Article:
The console goes on sale at almost the same time as Microsoft Corp's Xbox One, and is the new flagship product for a gaming division that, along with cameras and mobile devices, is at the core of a plan to reinvigorate a business long weighed down by loss-incurring televisions.
Sony is targeting PS4 sales of 5 million machines between its November 15 United States launch and the end of the company's financial year on March 31, President and Group CEO of Sony Computer Entertainment Inc Andrew House said in a presentation at the Tokyo Game Show on Thursday.
That compares with 3.6 million PS3 units sold over a similar time frame seven years earlier.
Making the PS4 target appear even more ambitious is that a Japan release date of February 22 gives sales there just over a month to contribute.
Preorders totalled 1 million as of August.
Using existing rather than custom-made components for the PS4 "has enabled us to reduce the scale of investment significantly, massively so in comparison to the PS3," House told Reuters in an interview after the presentation.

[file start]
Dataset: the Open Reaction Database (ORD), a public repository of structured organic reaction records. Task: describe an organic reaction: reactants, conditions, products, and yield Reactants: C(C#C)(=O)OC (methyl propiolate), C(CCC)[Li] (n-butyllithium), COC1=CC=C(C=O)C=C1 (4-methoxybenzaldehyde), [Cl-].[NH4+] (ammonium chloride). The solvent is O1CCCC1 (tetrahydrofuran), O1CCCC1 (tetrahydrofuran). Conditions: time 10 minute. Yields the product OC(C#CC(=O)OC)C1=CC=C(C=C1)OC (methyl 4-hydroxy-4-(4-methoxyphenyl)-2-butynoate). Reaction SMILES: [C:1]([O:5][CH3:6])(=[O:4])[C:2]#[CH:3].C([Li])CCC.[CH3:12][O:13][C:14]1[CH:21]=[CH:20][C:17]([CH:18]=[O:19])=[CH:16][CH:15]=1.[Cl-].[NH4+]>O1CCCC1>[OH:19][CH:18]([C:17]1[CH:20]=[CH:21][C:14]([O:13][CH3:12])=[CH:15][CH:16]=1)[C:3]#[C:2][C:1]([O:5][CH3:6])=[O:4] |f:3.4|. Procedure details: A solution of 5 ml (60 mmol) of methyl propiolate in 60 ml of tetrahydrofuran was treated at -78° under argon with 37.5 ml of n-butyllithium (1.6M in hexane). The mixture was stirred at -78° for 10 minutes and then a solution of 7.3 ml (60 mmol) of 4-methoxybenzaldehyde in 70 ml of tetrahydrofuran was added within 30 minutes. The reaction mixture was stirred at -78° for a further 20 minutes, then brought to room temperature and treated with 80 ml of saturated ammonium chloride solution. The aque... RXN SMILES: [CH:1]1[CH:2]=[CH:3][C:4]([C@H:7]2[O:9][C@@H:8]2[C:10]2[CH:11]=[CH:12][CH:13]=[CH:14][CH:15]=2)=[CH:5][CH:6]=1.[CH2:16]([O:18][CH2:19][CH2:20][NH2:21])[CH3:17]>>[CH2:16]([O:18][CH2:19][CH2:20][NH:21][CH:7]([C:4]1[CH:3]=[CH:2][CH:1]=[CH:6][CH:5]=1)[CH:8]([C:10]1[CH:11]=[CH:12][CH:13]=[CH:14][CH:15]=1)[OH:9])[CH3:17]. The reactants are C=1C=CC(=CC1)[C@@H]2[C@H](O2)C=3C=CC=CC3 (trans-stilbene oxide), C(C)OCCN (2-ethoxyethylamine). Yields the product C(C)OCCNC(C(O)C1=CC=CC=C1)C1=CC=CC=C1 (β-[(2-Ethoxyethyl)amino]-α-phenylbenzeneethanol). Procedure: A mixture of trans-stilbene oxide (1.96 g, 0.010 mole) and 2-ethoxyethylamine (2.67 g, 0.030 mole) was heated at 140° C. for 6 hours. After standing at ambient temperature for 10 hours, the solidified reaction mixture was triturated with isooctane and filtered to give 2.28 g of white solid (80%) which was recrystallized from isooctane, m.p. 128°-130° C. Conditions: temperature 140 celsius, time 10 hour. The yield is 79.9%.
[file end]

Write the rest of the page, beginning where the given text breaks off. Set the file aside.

It took four years for the PS3 to become profitable. Sony expects the PS4 to be profitable "significantly sooner."
The PS4 has "a more attractive price," House said.
It will initially retail at $399 in the U.S. compared with $599 for the PS3 and $499 for the Xbox One, which goes on sale in the U.S. a week later.
(Also see: PS4 priced $100 cheaper than Xbox One)
Shares of Sony closed 0.28 percent lower; Japan's benchmark Nikkei 225 Index ended 1.8 percent higher.
Sony, like Microsoft, has extended its latest console further beyond gaming by making it a living room entertainment hub controlling movies, television and Internet content.
Microsoft's Phil Spencer, in charge of Xbox content, on Wednesday told Reuters the Xbox business would soon unveil television projects, following on from an agreement to produce a television series of its popular Halo game in collaboration with Steven Spielberg.
House said Sony's game division is working with Sony Pictures to develop content that it could offer the 150 million PlayStation Network subscribers. Those projects, however, may remain in the pipeline longer than at its U.S. competitor.
"I don't think we are going to push the market," House said when asked if Sony would announce new content before the end of the year.
© Thomson Reuters 2013